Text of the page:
- The GBP has fallen by sharply, not seen since the financial crash of 2008/9. The GBP is at levels not seen since 1985. Currency markets are seeing sharp volatility. Global risk sentiment will be substantially negatively affected.
- At the time of writing, GBP to USD is down a sharp 10.5%; GBP to EURO is down a sharp 6.8%; and EURO to USD is down over 4%.
- Update: FTSE opened 7% down; bank stocks have taken a sharp beating (around 30%); investors are flocking to ‘safe haven’ assets like gold, US treasuries, and USD
- The impact on international capital markets as volatility affects borrowing costs for countries like Sri Lanka. This is a spanner in the already edgy financial markets. Generally, in times of volatility, investors tend to stay out of frontier and emerging markets like Sri Lanka and go to safer assets like Dollar and Gold.
- The impact on economic activity and dynamism in Europe and the impact on the markets for our exports there. Britain being in the EU helps the EU economy as a whole. Britain buys a lot from the Rest of Europe (ROE), encouraged by the free trade area and customs union. So the ROE’s exports will no doubt be impact.
- SL having to do possibly do a bilateral deal with Britain, as regaining GSP plus won’t help in our market access to Britain. We will certainly not be the first in line for the bilatarels – estimates suggest Britain will have to do over 100 bilateral trade deals, which would take years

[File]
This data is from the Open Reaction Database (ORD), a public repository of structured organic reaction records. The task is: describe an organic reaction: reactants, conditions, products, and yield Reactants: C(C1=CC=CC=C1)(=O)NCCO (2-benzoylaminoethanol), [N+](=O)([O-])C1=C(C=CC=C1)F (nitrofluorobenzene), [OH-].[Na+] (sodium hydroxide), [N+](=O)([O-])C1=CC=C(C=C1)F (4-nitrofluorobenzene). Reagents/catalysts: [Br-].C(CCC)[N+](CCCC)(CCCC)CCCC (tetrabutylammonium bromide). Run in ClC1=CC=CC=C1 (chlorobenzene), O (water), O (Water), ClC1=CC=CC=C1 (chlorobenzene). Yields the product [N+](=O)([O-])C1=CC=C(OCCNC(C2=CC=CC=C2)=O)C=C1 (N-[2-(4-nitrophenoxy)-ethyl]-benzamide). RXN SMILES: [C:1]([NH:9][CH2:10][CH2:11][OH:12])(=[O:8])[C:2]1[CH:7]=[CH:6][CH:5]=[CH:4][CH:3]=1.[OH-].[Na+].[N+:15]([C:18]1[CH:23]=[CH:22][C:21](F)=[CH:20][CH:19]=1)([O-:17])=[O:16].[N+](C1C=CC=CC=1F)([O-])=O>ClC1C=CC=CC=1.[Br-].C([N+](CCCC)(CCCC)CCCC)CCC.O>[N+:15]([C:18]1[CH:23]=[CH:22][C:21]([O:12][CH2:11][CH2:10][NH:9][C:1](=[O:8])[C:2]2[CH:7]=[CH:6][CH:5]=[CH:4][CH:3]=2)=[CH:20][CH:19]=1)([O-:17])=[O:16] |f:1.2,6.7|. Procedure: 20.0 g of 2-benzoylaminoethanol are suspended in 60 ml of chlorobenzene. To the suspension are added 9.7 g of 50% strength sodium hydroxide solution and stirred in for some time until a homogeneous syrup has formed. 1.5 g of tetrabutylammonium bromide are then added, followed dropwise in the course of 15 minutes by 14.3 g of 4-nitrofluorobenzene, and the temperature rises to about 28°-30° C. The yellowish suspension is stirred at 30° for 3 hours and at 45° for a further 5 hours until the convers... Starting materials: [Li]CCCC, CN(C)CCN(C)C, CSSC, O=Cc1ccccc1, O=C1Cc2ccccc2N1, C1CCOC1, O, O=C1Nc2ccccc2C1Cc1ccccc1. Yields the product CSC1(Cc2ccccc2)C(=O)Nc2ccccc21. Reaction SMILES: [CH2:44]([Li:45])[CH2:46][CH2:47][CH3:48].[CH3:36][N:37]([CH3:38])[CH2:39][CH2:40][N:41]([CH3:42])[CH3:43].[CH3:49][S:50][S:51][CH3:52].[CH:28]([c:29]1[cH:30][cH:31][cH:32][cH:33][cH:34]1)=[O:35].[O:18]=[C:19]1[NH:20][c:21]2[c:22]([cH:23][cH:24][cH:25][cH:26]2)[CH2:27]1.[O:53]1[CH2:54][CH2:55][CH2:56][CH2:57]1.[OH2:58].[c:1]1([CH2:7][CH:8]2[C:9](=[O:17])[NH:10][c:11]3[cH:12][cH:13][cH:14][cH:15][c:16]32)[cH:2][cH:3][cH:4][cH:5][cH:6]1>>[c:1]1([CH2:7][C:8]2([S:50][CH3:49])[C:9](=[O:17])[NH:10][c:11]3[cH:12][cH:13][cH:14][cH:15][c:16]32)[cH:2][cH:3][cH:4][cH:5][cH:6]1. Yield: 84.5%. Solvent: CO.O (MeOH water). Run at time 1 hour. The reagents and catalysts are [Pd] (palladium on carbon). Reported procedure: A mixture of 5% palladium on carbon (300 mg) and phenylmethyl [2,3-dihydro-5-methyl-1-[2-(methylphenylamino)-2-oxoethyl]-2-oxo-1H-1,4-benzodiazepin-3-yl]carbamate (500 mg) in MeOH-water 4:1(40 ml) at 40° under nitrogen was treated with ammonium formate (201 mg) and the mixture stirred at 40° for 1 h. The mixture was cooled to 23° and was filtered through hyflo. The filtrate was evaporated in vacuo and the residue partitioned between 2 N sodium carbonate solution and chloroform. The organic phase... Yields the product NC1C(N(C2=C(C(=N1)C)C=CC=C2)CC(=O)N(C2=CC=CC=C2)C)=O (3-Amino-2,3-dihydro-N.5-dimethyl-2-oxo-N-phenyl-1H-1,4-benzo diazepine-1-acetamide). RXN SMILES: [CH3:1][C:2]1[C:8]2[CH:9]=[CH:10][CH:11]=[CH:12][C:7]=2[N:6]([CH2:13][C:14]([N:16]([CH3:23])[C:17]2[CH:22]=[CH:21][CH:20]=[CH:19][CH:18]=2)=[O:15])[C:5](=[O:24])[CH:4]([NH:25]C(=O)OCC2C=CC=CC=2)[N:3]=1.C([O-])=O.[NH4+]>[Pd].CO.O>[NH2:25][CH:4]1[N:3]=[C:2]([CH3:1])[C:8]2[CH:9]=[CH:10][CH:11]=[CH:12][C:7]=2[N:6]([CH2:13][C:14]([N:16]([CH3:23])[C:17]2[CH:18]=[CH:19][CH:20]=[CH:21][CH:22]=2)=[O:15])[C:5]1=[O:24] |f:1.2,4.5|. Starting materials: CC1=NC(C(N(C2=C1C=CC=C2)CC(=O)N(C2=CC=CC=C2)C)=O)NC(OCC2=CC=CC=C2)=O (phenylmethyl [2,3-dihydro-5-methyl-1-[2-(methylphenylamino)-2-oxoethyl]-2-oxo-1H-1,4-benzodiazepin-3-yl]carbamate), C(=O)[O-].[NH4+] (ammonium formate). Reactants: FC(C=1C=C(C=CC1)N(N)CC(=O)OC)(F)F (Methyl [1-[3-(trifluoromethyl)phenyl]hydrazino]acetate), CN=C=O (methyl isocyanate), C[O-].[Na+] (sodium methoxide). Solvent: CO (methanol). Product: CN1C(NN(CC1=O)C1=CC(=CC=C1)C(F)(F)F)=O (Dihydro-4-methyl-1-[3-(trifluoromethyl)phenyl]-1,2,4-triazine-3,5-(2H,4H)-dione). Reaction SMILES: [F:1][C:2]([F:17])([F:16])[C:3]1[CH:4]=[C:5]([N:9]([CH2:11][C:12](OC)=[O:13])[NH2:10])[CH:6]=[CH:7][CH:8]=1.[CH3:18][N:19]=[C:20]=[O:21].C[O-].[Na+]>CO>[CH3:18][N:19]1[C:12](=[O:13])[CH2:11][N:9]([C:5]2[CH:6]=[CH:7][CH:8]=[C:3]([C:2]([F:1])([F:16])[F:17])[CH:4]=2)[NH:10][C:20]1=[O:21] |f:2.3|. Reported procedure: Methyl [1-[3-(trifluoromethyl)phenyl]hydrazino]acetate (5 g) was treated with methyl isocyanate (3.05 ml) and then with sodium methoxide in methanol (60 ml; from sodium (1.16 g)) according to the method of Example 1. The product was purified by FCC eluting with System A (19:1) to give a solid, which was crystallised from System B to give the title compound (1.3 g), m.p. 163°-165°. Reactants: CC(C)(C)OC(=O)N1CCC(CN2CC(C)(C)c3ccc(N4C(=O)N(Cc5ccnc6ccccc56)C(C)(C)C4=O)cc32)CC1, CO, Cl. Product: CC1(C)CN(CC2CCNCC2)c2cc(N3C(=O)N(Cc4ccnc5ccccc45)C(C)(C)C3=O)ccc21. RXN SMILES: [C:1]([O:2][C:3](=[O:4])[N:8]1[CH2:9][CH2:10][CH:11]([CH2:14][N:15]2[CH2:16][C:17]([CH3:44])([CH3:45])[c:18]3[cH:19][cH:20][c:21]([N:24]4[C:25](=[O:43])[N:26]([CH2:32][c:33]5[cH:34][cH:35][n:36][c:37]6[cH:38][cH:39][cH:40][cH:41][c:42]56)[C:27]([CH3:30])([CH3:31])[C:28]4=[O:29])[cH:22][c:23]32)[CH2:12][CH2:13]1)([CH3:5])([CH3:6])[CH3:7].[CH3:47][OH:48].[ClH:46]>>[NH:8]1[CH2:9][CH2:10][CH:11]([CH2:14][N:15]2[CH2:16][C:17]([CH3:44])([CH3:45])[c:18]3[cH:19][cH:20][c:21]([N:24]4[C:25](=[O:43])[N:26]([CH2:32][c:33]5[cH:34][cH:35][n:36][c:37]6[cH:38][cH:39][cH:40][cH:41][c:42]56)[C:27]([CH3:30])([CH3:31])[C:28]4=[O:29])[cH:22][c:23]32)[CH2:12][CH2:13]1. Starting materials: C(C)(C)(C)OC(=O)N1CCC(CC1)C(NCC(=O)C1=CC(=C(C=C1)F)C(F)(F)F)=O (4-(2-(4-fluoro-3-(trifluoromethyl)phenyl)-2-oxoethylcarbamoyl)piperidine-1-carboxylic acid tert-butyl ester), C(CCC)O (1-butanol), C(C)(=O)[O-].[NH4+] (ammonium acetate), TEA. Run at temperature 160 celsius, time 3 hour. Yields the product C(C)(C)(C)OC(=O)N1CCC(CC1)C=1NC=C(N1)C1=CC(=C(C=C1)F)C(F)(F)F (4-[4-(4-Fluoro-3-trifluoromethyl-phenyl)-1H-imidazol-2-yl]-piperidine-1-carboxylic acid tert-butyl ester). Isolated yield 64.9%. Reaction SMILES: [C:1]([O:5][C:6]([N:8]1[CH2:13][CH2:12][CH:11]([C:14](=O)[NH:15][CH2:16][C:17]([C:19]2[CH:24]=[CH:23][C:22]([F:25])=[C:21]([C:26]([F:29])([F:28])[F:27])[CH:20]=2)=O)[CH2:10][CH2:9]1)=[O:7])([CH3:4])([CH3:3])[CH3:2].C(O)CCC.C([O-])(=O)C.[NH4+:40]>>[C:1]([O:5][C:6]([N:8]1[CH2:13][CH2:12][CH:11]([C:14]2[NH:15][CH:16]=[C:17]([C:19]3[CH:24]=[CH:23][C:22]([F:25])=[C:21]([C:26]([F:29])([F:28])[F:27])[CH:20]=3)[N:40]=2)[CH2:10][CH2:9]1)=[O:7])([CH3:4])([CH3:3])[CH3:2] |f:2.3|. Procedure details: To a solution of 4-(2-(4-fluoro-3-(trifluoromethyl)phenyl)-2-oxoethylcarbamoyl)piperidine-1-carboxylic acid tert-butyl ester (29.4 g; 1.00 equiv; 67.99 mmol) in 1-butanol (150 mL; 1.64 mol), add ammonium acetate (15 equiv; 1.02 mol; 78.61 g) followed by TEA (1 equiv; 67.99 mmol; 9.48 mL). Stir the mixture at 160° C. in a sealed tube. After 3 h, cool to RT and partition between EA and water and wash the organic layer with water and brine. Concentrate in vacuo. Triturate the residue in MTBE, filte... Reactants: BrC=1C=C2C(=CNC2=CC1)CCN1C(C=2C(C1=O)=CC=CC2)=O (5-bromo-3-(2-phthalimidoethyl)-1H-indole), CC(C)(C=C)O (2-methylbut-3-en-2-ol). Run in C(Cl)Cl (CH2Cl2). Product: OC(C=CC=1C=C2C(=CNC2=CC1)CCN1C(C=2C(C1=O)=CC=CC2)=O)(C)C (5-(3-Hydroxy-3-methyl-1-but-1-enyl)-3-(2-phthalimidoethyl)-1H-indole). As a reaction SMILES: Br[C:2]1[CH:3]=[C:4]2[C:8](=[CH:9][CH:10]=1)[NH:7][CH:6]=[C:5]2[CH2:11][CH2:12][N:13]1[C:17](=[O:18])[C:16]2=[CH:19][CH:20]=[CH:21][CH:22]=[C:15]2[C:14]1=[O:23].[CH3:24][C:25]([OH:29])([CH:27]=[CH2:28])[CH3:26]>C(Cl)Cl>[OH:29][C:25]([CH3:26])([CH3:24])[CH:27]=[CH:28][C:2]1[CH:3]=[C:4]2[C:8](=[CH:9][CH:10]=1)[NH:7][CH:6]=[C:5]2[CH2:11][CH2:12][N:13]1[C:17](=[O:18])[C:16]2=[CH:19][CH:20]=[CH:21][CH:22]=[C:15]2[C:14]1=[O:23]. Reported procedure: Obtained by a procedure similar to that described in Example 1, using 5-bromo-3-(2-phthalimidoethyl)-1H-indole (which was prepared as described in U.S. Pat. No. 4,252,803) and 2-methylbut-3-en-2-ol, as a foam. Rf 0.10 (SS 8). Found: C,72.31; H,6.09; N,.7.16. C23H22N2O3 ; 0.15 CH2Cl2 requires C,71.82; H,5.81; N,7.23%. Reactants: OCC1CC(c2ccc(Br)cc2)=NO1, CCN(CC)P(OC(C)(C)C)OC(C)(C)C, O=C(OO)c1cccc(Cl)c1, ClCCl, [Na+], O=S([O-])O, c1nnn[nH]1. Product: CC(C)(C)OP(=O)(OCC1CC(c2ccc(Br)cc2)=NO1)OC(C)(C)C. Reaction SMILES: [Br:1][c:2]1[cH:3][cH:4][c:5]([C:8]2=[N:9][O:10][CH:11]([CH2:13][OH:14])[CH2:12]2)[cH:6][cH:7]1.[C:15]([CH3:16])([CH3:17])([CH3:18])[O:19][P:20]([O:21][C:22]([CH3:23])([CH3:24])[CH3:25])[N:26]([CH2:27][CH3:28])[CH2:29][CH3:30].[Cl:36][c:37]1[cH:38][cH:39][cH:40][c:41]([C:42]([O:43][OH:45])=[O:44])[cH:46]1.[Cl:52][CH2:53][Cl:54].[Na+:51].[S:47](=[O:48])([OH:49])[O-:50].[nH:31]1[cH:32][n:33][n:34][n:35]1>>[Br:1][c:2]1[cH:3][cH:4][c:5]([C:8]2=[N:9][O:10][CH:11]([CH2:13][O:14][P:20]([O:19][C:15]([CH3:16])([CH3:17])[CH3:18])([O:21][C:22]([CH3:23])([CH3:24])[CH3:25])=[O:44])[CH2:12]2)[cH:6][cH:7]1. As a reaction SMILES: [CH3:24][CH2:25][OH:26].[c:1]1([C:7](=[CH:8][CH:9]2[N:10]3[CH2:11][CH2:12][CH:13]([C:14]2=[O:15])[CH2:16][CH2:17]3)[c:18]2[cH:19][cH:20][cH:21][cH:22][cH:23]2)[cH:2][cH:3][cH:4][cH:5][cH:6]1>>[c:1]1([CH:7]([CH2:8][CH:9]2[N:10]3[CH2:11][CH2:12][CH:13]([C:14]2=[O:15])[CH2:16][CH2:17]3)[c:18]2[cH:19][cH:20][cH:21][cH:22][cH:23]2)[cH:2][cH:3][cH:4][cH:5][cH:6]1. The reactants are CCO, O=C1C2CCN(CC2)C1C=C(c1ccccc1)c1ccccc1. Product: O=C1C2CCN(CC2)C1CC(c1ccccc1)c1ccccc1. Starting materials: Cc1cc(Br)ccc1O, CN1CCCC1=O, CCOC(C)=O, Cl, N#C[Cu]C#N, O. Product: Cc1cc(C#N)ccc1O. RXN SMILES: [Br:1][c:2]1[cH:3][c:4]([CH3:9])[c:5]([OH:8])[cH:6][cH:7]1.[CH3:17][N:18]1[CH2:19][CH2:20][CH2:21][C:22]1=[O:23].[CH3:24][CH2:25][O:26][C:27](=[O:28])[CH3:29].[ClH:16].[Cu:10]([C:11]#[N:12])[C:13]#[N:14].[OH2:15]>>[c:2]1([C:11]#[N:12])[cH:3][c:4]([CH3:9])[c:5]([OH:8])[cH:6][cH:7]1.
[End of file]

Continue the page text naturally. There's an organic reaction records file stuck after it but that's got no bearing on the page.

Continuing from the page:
- In the longer-term, if Brexit triggers other exits by other member countries (and there is no reason to believe this is immediately likely), this will affect the Euro and increase trade costs in Europe, which of course affects market access and competitiveness of Sri Lankan exports to Europe
- Sri Lanka could also be impacted by a wider slowdown in the global economy – economists have estimated that Brexit could cause global growth to dip below 3% which is tricky territory.
- Protracted political gridlock in the EU as a result of Brexit and the resultant negotiations for a post-Brexit deal can hurt policy coordination on economic issues, impacting business, trade and finance.
The vote has hit global risk sentiment, with the USD and JPY rallying and Asia- Pacific equity markets selling off sharply. We expect more pronounced risk aversion in the coming days, with GBP assets at the heart of this negative dynamic. The euro area is also at the forefront, with bank equities likely to come under pressure and peripheral sovereign yields likely widening versus Germany. We expect GBP-USD to echo the c.15% fall following ‘Black Wednesday’; GBP-USD could fall to around 1.20- 1.25. We expect safe-haven flows into USD and JPY assets, with EUR-USD at 1.03, AUD-USD at 0.65, NZD-USD at 0.63, USD-CAD at 1.40 and USD-JPY at 95. The coming days will test central banks’ ability to support market sentiment, as well as the Bank of Japan’s willingness to allow broad-based JPY strength.